Of course, if that story has made you really nostalgic about slow chairlifts and you can't wait until this winter to experience these slow, classic machines, now is the time to jump on any of Deer Valley's express chairlifts when they're running at low speed during the summer season to accommodate mountain bikers and pedestrians; that way you'll be able to fully enjoy the ride, marvel at the scenery and trade some really good stories, but don't delay, summer will soon be over!

Wednesday, July 11, 2012

The neighbor was right...

About twelve years ago, when we still lived in our large home, our next door neighbor was poking fun at our leisurely running pace, saying that we were almost faking it. That wasn't nice of him to say that when he was a bit overweight and his sole sport might have been lazy skiing and lazy golfing; yet, he probably was a keen observer and his comment was quite correct.

We could do better; in fact, we could do much better. In fact, for years, I had been resisting repeated attempts by my spouse to run faster under the pretense that our daily run was just for fun. That search for betterment began about a year ago when I start pushing myself while running alone as my wife just had knee operation.

This spring and early summer however, we decided to get serious about running faster and once or twice a week we're pushing ourselves and have been continually breaking our previous record. Should I admit that a couple years ago, we were sometime running 10 minutes slower than our fastest pace to date? Well, if this shows anything, it demonstrates that we can all do better, I mean, much, much better!

Tuesday, July 10, 2012

Olympic Legacy

I just heard on the radio today that Beijing's famous “Bird nest” stadium is becoming a white elephant for which no good use is being found and that the $400 million building cost the Chines $11 million in yearly maintenance.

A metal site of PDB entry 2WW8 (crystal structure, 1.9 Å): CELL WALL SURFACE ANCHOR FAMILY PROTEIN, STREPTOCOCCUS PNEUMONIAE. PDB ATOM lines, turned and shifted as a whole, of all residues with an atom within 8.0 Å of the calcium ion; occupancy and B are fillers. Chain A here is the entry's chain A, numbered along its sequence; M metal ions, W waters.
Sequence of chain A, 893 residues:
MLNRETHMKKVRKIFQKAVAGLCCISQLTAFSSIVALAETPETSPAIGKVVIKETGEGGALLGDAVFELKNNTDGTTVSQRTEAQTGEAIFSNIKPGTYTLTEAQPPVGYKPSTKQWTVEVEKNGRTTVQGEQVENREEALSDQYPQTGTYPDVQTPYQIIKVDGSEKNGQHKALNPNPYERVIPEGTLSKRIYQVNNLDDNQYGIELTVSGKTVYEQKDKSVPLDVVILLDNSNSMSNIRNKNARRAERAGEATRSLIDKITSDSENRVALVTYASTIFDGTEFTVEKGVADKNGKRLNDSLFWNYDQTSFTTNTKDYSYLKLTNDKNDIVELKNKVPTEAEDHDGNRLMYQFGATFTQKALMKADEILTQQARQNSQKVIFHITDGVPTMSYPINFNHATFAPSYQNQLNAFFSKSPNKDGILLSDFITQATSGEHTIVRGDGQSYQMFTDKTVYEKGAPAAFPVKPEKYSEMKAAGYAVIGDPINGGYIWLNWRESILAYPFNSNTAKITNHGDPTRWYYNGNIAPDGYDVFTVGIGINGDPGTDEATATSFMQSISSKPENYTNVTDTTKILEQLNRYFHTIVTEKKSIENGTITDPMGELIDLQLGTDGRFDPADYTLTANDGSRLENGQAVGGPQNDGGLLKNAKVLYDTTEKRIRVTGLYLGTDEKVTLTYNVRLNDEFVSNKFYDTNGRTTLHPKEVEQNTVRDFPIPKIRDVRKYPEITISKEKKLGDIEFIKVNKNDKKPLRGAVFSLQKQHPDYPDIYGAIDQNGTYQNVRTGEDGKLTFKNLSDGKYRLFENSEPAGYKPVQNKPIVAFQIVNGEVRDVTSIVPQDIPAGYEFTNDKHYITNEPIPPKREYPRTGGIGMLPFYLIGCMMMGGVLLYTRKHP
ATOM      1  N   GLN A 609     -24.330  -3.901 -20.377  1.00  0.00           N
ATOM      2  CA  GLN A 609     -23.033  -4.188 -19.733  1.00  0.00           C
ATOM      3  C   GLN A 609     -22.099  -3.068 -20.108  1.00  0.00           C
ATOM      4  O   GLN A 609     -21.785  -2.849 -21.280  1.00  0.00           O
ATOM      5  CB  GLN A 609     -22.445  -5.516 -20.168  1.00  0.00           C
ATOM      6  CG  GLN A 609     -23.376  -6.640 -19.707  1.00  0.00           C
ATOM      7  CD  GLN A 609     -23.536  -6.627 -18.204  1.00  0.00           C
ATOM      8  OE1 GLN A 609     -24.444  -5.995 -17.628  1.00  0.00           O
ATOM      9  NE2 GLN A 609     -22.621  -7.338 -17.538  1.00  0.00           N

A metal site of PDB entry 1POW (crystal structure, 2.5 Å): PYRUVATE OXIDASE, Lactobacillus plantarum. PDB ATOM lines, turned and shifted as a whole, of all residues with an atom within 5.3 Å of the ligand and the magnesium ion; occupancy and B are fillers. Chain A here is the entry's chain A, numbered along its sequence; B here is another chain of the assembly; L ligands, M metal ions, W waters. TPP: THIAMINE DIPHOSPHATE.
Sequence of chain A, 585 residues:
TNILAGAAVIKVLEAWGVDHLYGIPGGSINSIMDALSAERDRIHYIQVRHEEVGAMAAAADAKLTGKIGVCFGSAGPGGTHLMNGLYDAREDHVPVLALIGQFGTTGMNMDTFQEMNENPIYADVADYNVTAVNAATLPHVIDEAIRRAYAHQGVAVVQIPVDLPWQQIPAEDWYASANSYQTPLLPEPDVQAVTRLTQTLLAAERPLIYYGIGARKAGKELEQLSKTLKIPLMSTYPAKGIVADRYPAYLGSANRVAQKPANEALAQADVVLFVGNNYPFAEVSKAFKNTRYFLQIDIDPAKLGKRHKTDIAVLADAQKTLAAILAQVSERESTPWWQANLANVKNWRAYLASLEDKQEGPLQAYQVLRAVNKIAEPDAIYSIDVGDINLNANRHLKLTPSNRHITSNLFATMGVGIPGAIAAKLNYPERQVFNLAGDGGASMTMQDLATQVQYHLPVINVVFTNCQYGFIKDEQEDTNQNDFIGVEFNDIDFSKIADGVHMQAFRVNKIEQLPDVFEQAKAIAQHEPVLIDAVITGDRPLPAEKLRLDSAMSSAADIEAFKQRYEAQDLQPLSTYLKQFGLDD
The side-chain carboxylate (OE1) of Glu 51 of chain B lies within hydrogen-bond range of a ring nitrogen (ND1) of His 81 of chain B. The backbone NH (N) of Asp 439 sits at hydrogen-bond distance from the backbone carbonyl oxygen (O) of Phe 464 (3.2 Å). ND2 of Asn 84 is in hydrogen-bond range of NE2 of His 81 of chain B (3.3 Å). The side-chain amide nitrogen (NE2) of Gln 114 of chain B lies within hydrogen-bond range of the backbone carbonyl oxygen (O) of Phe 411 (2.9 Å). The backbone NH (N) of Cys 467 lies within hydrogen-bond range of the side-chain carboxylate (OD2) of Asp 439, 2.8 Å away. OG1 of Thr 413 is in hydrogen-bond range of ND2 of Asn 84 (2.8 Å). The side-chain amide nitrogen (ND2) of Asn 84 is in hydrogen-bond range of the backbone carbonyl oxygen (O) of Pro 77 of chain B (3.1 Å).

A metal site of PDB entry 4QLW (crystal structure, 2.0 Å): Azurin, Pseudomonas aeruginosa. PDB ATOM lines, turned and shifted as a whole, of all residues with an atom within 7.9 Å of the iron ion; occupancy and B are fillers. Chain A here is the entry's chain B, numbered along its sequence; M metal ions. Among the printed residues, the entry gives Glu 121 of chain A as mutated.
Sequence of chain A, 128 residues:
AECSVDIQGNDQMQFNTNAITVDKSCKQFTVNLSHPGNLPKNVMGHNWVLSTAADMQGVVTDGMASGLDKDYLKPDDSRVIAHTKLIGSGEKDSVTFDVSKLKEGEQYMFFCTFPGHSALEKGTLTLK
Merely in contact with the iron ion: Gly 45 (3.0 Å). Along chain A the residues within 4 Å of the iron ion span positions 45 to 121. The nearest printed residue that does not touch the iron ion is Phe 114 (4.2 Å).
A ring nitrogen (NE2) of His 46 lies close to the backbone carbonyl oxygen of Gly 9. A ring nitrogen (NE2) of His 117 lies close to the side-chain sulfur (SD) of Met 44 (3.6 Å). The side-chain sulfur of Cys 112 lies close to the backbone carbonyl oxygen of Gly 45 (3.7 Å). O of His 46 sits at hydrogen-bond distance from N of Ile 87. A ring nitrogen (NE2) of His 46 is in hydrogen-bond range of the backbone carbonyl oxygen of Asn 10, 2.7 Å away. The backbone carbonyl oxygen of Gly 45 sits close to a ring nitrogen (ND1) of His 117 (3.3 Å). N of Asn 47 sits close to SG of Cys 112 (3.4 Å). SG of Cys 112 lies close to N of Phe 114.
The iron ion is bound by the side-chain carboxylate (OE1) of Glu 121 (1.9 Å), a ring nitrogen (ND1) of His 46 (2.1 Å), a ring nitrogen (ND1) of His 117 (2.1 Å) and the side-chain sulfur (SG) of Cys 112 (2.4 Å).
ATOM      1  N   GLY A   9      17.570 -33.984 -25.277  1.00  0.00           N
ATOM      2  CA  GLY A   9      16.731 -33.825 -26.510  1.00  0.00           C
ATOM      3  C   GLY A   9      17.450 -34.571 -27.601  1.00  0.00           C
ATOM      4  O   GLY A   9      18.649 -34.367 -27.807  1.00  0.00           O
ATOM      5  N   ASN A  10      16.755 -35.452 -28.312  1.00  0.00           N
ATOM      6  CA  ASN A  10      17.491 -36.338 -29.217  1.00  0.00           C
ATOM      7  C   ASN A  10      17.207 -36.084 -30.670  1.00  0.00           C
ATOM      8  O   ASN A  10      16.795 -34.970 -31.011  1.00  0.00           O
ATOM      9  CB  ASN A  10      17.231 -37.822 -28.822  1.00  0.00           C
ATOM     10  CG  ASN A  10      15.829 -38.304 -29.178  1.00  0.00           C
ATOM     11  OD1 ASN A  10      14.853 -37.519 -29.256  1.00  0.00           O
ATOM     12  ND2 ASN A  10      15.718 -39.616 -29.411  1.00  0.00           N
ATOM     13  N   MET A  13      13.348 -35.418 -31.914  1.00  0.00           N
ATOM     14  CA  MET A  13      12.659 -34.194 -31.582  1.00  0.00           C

This is just symptomatic of the IOC is losing control on the cost and character of its institution. In many ways, the organization has become too bloated and too crusty to be capable to re-invent itself and stay clean as it moves along.

 Monetizing everything it does it also one key reason behind its current greedy and controlling management style and – mark my words – upcoming demise...

Monday, July 9, 2012

Torn between two (other) loves...

Okay, before all, we're runners and we practice that sport all year round, rain, snow or shine, so there is no question that running is for us to stay in our lives until our joints fall apart or our muscles quit.

Today, I want to talk about our competing affections for two opposite seasonal activities: Alpine skiing and mountain biking in its cross-country form, that is, without the aid of any lift.

I'd probably start by saying that I'm biased towards skiing, because of all the sports that I practice, I've been doing it for the longest time, yet when I push on my pedals, I often realize that alpine skiing really is a lazy-man's job!

This said, while skiing remains my very first love, mountain biking is slowly but surely gaining ground over it and looming large, especially this season, that started so early and that – barring any accident or problem - is shaping up to be my best mountain biking experience in eight consecutive years!

Sunday, July 8, 2012

Zen and the art of bike maintenance

Okay, I'm not talking about Robert M. Pirsig's famous book, I am just trying to bring up the subject of dealing with the simple, yet complicated machine that is a mountain bike.

Sure, I can do a few things, like repairing a flat tire or even repairing a broken chain, but when it comes to disk brakes and derailleur, I'm not that good. I should learn though...